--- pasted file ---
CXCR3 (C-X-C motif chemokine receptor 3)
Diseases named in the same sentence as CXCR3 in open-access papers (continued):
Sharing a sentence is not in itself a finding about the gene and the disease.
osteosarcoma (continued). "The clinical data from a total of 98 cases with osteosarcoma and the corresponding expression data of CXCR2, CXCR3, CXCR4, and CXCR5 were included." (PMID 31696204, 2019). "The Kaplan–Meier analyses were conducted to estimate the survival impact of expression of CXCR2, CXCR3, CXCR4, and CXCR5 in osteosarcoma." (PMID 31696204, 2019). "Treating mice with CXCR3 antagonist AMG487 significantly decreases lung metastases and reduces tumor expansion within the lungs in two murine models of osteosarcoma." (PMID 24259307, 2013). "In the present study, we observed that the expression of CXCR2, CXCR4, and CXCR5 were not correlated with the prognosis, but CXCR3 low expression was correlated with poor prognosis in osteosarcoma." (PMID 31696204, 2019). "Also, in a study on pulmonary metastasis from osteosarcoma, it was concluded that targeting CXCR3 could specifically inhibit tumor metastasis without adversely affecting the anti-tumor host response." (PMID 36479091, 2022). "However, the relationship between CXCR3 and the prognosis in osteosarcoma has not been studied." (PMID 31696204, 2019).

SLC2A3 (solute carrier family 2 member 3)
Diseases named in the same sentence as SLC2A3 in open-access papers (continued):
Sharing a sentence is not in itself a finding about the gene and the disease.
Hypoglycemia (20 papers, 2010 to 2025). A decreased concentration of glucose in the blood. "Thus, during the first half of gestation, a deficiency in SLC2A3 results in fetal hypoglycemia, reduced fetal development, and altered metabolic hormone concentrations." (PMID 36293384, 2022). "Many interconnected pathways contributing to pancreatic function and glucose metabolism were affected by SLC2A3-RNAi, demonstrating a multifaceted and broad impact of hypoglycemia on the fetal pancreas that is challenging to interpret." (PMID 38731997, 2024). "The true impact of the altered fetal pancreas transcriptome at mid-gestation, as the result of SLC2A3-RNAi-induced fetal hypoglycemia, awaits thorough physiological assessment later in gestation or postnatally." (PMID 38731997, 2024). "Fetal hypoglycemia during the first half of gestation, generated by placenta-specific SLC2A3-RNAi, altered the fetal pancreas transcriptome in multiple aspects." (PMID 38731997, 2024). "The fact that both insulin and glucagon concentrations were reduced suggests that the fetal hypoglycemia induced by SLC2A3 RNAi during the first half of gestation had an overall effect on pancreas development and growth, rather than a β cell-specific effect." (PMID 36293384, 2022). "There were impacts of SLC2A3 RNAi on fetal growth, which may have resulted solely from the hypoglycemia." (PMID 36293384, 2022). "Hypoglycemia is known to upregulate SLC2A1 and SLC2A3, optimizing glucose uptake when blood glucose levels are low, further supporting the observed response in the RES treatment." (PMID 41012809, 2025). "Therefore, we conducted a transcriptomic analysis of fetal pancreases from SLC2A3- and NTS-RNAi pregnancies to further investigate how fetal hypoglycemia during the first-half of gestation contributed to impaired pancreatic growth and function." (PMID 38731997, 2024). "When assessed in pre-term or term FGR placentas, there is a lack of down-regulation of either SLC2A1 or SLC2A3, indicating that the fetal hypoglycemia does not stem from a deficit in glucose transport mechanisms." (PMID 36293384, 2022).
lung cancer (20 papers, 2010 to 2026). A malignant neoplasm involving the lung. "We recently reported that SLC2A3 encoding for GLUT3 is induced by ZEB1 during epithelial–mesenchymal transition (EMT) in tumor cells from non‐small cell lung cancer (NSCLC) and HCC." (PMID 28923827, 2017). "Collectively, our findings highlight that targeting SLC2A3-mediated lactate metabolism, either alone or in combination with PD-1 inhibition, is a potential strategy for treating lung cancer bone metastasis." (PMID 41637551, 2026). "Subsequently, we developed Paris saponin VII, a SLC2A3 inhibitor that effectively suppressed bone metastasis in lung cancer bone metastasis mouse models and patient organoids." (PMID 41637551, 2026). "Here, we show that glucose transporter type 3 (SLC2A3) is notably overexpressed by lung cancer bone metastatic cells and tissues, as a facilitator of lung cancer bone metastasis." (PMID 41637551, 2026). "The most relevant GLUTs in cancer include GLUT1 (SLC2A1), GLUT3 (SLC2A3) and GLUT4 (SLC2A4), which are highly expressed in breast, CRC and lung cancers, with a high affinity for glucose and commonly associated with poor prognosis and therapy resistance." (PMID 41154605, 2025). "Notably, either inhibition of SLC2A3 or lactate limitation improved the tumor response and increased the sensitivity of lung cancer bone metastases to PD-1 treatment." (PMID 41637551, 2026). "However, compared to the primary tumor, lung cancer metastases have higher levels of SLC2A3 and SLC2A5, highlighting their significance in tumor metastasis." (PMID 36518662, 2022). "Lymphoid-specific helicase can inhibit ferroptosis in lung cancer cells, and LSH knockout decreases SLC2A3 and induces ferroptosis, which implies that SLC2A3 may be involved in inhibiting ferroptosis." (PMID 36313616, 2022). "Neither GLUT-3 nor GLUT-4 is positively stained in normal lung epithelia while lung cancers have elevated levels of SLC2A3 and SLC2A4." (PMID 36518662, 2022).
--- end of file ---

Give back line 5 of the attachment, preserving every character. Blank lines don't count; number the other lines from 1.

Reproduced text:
SLC2A3 (solute carrier family 2 member 3)